Cuisinart Center for Culinary Excellence Changing the Scope of Education

JWU's new, state-of-the-culinary-arts building, Cuisinart Center for Culinary Excellence (CCCE), is the country’s first Leadership in Energy and Environmental Design (LEED) certified culinary facility is also changing the scope of education.

“The College of Culinary Arts has enhanced its curriculum to reflect growing concerns over health, nutrition and artificial ingredients,” says Karl Guggenmos '93, '02 MBA, university dean of culinary education.

“The new Center will also help us achieve higher levels of food safety as well as sustainable food practices."

The 82,000 square-foot CCCE supports JWU’s world-class, industry-relevant curriculum, and features cutting-edge equipment in a diverse array of production environments.

JWU Culinary PVD, Center for Culinary Excellence exteriorThe building houses:
30 teaching labs and classrooms
9 hot kitchens
2 garde manger
2 bake shops (including an artisan bread lab)
7 pastry and chocolate labs
2 meat-cutting and fabrication labs
Storeroom, shipping and receiving area
3 dining rooms
Oenology (wine) lab, microbrewery and mixology lab

Many labs will also incorporate individual induction work stations.

JWU has always believed in the value of incorporating real-world, hands-on experience into the curriculum. The CCCE will enhance this model by providing three exquisite dining rooms —connected to the cutting-edge kitchen labs — where students will prepare fine cuisine and serve visitors, faculty members and other students. In these live a la carte settings, students will learn rigorous kitchen and dining room procedures as well as the practice of proper etiquette.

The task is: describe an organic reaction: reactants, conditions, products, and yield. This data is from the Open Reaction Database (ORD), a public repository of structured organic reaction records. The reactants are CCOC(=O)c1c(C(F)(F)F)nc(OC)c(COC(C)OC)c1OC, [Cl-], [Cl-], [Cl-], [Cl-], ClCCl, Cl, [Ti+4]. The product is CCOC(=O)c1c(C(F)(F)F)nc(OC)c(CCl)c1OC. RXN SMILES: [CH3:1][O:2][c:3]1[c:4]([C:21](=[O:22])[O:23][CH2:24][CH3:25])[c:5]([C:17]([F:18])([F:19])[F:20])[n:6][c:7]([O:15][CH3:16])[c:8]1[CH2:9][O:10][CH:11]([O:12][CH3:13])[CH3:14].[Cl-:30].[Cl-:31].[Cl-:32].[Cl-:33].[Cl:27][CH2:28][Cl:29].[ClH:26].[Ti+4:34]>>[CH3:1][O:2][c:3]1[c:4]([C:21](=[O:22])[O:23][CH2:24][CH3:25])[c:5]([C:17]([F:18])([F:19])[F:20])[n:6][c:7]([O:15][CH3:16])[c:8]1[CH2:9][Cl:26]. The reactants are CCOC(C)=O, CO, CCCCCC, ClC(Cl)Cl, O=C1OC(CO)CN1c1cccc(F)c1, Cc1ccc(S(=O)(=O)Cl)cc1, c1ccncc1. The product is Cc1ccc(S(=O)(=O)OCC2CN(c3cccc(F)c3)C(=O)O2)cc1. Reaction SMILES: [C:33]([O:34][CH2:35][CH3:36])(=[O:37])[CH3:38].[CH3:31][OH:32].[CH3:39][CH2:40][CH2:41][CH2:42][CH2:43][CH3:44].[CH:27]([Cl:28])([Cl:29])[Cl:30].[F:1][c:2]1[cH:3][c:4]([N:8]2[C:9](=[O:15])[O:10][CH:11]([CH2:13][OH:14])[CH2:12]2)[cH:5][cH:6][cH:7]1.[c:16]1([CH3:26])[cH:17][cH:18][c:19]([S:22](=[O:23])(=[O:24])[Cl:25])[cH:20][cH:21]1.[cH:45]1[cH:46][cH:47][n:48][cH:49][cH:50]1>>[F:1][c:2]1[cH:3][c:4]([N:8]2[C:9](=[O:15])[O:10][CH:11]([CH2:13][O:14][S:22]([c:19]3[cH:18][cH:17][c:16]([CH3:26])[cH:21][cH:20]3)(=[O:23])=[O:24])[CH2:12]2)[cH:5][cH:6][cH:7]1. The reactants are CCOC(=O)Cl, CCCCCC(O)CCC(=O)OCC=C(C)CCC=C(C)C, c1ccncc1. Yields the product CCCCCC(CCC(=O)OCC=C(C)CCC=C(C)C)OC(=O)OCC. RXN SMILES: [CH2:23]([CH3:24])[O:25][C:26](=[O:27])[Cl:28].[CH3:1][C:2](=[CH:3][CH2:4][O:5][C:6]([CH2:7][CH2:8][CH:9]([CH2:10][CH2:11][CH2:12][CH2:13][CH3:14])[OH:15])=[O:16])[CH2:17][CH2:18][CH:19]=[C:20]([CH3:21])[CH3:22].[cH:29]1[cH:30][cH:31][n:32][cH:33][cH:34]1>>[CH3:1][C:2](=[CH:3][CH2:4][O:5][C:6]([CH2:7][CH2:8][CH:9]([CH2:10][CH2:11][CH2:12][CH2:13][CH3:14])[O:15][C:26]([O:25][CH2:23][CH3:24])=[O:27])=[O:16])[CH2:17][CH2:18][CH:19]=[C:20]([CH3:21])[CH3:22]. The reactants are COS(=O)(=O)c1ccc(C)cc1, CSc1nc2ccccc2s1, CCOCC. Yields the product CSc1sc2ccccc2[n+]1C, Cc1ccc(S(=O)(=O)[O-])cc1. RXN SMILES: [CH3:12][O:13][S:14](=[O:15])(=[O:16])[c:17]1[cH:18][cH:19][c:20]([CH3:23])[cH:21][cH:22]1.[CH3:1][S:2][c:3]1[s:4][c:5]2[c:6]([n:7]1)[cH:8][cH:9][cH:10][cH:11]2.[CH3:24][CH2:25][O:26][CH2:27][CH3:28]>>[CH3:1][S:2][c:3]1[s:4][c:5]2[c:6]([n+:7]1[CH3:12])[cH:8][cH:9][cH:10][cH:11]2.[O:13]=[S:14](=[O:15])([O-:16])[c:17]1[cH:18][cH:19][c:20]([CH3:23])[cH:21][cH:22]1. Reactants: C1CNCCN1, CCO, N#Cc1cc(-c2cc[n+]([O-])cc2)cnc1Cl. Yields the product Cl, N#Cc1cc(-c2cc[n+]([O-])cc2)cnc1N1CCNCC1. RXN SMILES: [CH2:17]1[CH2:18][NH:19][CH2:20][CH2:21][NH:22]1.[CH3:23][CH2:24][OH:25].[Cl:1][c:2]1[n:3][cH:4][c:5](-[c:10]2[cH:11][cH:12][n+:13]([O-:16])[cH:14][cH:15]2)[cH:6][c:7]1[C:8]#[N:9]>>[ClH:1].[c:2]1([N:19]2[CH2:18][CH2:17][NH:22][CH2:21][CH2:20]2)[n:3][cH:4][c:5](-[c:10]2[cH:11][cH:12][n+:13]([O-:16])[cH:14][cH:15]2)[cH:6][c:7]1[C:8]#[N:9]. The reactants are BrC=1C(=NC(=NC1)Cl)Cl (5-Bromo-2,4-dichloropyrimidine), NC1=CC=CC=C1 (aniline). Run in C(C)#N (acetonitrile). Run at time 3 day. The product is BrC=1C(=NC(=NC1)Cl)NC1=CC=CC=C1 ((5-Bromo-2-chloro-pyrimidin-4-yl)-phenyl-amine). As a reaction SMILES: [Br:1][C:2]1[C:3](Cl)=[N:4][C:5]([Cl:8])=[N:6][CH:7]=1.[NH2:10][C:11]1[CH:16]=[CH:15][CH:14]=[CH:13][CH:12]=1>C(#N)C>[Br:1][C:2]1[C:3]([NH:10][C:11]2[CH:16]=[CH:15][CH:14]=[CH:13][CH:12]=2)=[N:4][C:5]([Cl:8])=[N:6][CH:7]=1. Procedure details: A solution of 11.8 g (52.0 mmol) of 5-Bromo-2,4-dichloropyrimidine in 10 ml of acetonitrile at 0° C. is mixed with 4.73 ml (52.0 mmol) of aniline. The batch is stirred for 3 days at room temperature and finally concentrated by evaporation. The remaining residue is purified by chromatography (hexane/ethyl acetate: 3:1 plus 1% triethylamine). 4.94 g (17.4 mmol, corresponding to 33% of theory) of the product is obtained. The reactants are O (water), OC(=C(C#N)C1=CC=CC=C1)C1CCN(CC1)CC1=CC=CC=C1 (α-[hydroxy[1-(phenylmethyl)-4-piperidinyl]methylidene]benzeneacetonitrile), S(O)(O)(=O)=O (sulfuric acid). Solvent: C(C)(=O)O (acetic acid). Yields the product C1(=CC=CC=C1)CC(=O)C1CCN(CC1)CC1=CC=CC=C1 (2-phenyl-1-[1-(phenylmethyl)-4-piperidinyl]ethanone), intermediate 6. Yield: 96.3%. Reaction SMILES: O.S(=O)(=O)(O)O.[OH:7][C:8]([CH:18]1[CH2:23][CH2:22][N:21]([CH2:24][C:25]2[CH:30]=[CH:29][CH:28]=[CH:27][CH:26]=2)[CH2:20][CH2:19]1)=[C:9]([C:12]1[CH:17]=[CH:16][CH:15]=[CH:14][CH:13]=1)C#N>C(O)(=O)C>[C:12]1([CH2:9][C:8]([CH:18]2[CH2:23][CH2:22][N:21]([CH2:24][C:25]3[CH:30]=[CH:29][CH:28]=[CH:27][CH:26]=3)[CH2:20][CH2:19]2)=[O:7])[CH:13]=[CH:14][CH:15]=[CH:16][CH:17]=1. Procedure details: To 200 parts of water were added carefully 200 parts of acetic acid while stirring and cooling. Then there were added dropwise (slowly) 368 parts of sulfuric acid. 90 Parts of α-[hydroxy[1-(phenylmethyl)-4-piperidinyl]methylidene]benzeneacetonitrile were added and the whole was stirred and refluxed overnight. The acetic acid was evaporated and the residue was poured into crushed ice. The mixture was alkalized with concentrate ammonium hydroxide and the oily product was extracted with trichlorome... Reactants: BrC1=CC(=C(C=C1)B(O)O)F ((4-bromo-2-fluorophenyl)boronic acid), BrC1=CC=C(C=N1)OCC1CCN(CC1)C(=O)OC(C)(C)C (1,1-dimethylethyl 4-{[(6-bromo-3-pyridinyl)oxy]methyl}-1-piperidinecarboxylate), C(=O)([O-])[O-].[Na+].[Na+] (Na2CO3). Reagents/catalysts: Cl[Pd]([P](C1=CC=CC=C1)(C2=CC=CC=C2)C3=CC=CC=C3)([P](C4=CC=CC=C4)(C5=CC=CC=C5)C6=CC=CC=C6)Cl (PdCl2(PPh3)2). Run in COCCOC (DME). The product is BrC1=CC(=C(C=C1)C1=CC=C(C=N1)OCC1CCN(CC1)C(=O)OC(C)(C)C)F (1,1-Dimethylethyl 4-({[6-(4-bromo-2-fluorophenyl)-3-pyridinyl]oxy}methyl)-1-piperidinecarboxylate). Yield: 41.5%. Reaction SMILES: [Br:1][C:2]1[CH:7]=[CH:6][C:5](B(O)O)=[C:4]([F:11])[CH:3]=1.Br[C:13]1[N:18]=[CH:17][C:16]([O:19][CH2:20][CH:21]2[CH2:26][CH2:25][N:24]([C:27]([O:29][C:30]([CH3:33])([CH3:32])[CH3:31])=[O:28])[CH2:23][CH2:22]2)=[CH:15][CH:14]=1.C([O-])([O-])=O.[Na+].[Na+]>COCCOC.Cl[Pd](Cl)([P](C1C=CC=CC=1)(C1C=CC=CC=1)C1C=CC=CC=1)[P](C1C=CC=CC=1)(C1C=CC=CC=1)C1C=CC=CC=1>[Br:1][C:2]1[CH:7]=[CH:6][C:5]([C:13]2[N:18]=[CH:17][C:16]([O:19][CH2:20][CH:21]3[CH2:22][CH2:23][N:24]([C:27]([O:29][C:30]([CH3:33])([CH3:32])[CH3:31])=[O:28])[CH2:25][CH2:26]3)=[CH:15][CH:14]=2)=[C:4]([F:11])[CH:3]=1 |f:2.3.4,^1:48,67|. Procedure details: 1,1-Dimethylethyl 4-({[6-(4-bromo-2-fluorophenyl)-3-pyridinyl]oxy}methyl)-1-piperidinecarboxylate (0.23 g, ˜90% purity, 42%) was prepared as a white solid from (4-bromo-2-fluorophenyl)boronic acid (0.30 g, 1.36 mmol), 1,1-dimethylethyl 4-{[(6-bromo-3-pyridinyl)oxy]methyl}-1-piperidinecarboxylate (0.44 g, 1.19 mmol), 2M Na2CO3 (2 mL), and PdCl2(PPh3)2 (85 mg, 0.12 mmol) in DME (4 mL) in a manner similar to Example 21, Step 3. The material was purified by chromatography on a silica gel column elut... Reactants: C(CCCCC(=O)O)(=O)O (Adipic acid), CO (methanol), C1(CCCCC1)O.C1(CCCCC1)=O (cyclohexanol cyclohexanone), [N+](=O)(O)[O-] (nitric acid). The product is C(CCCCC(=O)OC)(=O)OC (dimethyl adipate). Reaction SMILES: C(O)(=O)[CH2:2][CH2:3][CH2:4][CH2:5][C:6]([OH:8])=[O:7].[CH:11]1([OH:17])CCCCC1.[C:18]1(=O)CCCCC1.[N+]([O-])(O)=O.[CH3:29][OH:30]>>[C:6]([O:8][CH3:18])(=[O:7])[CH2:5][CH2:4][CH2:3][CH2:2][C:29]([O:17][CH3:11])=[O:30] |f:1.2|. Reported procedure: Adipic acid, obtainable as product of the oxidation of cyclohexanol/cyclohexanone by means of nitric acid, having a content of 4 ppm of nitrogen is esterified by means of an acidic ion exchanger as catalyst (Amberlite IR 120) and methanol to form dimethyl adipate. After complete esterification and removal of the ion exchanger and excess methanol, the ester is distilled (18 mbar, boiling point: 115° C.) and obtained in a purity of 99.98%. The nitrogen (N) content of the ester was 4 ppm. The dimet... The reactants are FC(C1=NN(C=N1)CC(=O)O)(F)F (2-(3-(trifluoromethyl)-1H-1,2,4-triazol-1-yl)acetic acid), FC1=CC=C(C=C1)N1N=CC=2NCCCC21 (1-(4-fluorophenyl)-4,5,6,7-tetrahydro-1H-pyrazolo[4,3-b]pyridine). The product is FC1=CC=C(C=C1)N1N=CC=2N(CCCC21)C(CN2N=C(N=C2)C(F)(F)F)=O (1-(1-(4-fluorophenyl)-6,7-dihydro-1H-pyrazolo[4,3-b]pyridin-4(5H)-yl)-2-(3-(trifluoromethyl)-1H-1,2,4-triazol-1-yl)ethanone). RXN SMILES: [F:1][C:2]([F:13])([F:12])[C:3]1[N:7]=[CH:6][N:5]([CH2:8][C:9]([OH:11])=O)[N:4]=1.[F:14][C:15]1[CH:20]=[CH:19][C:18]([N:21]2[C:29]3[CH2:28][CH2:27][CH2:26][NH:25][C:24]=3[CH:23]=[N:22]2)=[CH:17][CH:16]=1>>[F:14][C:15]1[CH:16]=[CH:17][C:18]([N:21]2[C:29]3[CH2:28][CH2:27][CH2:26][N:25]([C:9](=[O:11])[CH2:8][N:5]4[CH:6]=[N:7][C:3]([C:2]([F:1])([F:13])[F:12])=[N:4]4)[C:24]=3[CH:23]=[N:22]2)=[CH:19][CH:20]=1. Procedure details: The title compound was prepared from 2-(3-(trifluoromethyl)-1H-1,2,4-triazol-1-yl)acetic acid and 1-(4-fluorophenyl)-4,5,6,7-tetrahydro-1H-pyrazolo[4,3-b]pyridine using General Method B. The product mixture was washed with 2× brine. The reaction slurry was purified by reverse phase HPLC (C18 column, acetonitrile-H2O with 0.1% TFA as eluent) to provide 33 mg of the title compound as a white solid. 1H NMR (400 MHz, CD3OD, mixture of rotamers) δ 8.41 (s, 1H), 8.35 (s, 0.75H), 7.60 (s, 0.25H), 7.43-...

JWU Center for Culinary Excellence PVD dining roomFurthermore, with faculty input from the onset of planning, their experiences in labs and classrooms inspired the architects to create facilities that would meet fast-changing industry demands. Leading-edge equipment in a diverse array of commercial production spaces support the most advanced curriculum.

Rick Powers, from Tsoi/Kobus & Associates, the architectural and design firm hired by the university, explains the architectural vision of the building. “We learned that a lot of folks visit the school, from industry leaders and vendors to other academics and special guests,” he says. “We took this idea to another level on the inside and treated the building like a display so that the activity could be seen from the outside.”

The CCCE will also support JWU's commitment to social responsibility and is designed to be LEED certified. Using universally understood and accepted tools and performance criteria, the certification is a green rating system that encourages sustainable building and development practices. The colorful and inviting interiors are designed so natural light streams though. Bike racks encourage carbon-free commuting, and a white roof and light concrete reduce the impact of reflected heat released back into the environment. Rainwater is even captured through a recycling system and used to irrigate the landscape and even be reused in the restrooms.

“In keeping with the building’s LEED certification, students will collaborate with faculty on green housekeeping practices while reducing water and energy use,” says Guggenmos. “They’ll also maximize recycling efforts, reduce the use of chemicals, and increase the use of local and organic products.”

“Not only is this building in keeping with our strategic plan,” says University Chancellor John Bowen '77, “it will elevate culinary education at Johnson & Wales and across the globe.”